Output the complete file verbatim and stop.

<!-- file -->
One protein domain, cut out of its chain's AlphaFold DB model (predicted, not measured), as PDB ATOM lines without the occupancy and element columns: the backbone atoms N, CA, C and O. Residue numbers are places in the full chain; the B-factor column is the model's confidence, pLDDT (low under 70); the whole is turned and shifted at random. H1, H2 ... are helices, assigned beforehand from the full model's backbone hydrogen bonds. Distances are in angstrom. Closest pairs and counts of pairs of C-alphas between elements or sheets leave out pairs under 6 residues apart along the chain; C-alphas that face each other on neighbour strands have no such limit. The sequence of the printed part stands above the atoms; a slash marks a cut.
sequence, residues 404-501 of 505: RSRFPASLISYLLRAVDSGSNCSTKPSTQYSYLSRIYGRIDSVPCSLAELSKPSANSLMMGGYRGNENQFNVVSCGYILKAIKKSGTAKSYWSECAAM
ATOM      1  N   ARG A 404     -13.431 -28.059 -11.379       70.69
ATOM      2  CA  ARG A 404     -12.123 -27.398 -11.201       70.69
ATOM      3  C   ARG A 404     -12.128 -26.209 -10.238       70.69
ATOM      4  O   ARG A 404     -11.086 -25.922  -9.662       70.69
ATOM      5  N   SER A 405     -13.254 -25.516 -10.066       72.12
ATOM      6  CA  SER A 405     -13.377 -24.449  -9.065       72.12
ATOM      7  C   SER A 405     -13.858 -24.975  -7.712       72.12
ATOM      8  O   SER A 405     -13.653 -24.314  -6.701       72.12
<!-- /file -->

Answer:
One protein domain, cut out of its chain's AlphaFold DB model (predicted, not measured), as PDB ATOM lines without the occupancy and element columns: the backbone atoms N, CA, C and O. Residue numbers are places in the full chain; the B-factor column is the model's confidence, pLDDT (low under 70); the whole is turned and shifted at random. H1, H2 ... are helices, assigned beforehand from the full model's backbone hydrogen bonds. Distances are in angstrom. Closest pairs and counts of pairs of C-alphas between elements or sheets leave out pairs under 6 residues apart along the chain; C-alphas that face each other on neighbour strands have no such limit. The sequence of the printed part stands above the atoms; a slash marks a cut.
sequence, residues 404-501 of 505: RSRFPASLISYLLRAVDSGSNCSTKPSTQYSYLSRIYGRIDSVPCSLAELSKPSANSLMMGGYRGNENQFNVVSCGYILKAIKKSGTAKSYWSECAAM
ATOM      1  N   ARG A 404     -13.431 -28.059 -11.379       70.69
ATOM      2  CA  ARG A 404     -12.123 -27.398 -11.201       70.69
ATOM      3  C   ARG A 404     -12.128 -26.209 -10.238       70.69
ATOM      4  O   ARG A 404     -11.086 -25.922  -9.662       70.69
ATOM      5  N   SER A 405     -13.254 -25.516 -10.066       72.12
ATOM      6  CA  SER A 405     -13.377 -24.449  -9.065       72.12
ATOM      7  C   SER A 405     -13.858 -24.975  -7.712       72.12
ATOM      8  O   SER A 405     -13.653 -24.314  -6.701       72.12